The solution is obvious to most leftists: move to a single-payer model of healthcare and a lot of the need to fundraise instantly evaporates, and along with it the ethical problem I’m describing. But absent Congress hopping on that this week, it’s worth asking if there’s some other way this financial voluntarism could be harnessed, politically, to get Congress to that place.

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After all, the unavoidable observation that comes out of reading appeals on these medical fundraising sites is the sheer desperation of a population without a meaningful social safety net. We all know the statistic that medical costs are the number-one cause of bankruptcy in the United States. We all know people who have had trouble getting support and appropriate resources. We also know that people are able and willing to make sure that their friends and neighbors do not starve in the face of calamities like these. The popularity of sites like GoFundMe, as I said, gives this a concrete and easily-referenceable form. The visibility it brings ought to get people thinking about how, other than the quick, individualized Band-Aid of the fundraiser, to solve this problem, right? It should be possible to use all these cries for help on the Internet as proof that things have to change at a large, system-wide level. Maybe that’s my Canadianness talking again. But it sure feels like a question worth asking.

Why did basketballer-turned-tycoon Shaquille O’Neal box-office-out the new film on political prisoner Mumia Abu-Jahmal? Read Dave Zirin’s take.

Race and Tyler Perry: Do We Really Need More Commentary From White People?


Lance Gross and Jurnee Smollett-Bell in Temptation. (Lionsgate/KC Bailey)

The plot of Tyler Perry’s latest film, Temptation, goes something like this: woman becomes unhappy in her marriage, decides to have an affair with a bad guy (after he borderline rapes her on a plane because Women Are Like That), bad guy is a drug addict, violent and HIV-positive to boot, woman ends up alone, diseased and unhappy, while her ex-husband finds happiness with a more virtuous woman. I mean, insert some weird chase scenes in a crappy pickup truck and some admittedly great costuming. But add on the downside bad acting (from no less than Kim Kardashian) and really terrible editing and I’ve mostly saved you the $14, if you were inclined to check it out. Probably you were already dissuaded by the terrible reviews in those places that even bothered to cover the film. Everyone seemed pretty convinced that the implication of the conclusion—that infidelity “deserves” punishment, and the punishment of HIV specifically—was complete hogwash.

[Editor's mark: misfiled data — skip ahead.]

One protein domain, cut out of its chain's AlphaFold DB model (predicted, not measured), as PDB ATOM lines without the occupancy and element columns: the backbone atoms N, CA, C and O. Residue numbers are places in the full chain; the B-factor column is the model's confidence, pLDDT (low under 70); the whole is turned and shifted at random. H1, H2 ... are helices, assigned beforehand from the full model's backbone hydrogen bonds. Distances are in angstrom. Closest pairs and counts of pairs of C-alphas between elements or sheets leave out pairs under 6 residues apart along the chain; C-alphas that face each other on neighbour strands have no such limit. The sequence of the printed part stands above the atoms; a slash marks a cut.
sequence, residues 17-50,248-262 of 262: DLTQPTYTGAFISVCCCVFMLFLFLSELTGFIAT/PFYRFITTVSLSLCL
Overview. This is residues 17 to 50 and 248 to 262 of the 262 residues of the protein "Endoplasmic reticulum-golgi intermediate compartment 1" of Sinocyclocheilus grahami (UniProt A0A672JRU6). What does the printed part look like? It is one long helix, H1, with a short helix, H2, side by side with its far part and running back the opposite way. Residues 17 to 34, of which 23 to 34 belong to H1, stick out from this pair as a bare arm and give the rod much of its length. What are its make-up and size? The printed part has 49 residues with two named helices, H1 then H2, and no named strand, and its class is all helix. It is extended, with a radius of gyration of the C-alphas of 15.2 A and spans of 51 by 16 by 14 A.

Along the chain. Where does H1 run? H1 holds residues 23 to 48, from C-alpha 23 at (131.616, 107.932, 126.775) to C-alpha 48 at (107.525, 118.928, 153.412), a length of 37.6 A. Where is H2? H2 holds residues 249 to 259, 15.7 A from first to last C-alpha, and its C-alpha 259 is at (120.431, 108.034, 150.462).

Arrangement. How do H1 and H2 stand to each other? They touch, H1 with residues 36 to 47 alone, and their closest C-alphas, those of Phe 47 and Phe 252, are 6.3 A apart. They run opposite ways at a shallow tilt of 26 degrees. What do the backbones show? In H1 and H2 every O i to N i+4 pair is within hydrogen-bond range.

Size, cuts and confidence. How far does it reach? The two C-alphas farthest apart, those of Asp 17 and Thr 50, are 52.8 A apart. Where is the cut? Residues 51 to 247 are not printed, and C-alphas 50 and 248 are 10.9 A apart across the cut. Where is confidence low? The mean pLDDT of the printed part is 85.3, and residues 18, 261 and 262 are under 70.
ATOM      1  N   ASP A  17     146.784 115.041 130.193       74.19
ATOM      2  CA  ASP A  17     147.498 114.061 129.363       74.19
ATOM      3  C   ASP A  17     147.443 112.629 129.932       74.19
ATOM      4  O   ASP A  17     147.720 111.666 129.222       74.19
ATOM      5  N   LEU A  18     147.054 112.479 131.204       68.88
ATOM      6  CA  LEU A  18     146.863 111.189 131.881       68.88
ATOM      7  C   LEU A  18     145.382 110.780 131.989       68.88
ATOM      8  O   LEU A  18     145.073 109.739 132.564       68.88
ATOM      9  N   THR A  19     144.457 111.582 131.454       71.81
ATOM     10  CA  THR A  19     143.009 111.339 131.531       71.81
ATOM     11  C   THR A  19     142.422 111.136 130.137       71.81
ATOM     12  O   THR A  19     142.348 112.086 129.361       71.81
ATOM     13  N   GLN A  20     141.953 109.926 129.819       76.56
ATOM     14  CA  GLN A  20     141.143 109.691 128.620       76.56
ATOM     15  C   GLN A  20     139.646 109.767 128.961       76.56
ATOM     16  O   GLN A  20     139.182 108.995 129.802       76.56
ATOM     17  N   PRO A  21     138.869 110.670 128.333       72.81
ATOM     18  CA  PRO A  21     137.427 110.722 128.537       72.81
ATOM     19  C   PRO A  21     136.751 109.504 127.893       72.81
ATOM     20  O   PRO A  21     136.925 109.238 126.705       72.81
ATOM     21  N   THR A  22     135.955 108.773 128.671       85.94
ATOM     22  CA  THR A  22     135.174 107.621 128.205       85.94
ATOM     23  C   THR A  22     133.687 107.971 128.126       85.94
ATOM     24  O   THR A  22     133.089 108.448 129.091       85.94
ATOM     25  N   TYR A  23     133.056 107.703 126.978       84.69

And so comes an interesting meta-piece from the A.V. Club’s Joshua Alston on what he calls “white critics’ fear of offending the black community” in criticizing Perry. Alston is himself black. He writes that white—and frankly mostly male—critics who have been giving Perry too much of a pass until Temptation came along. Its awful politics on the borderline rape and HIV are what opened the space to trash Perry, Alston argues. Prior to that, as Alston described one critic’s experience, Perry’s work was treated as “a black thing” that white critics wouldn’t understand. So white critics resisted the urge to comment on Perry’s politics. Instead they’d criticize him—as I do above—for his bad art, on how sloppily his direction and dialogue are, for example.

I’m in lockstep with Alston on the matter of white criticism of Tyler Perry being often less-than-rigorous. I’d even take it further than he does. I can’t say, reading the coverage of Temptation Alston cites, that it felt that anyone but Lindy West really addressed the politics of women’s bodies in this film all that well, though Alston identifies the politics of women’s bodies as “the zeitgeist.” (I have a few women friends who write about rape and oh, I dunno, abortion, who seem to be having trouble getting white male zeitgeisty attention.) But I also agree when Alston explains that in practical effect, until Temptation, “criticism of Perry has been left to black critics and academics whose work doesn’t have the wide reach that mainstream white critics command, or the same ability to shape the dialogue about a film.” My logic just doesn’t follow him to the end that what this calls for is more white people talking about race, effectively appropriating the work those critics and academics have done for their own criticism.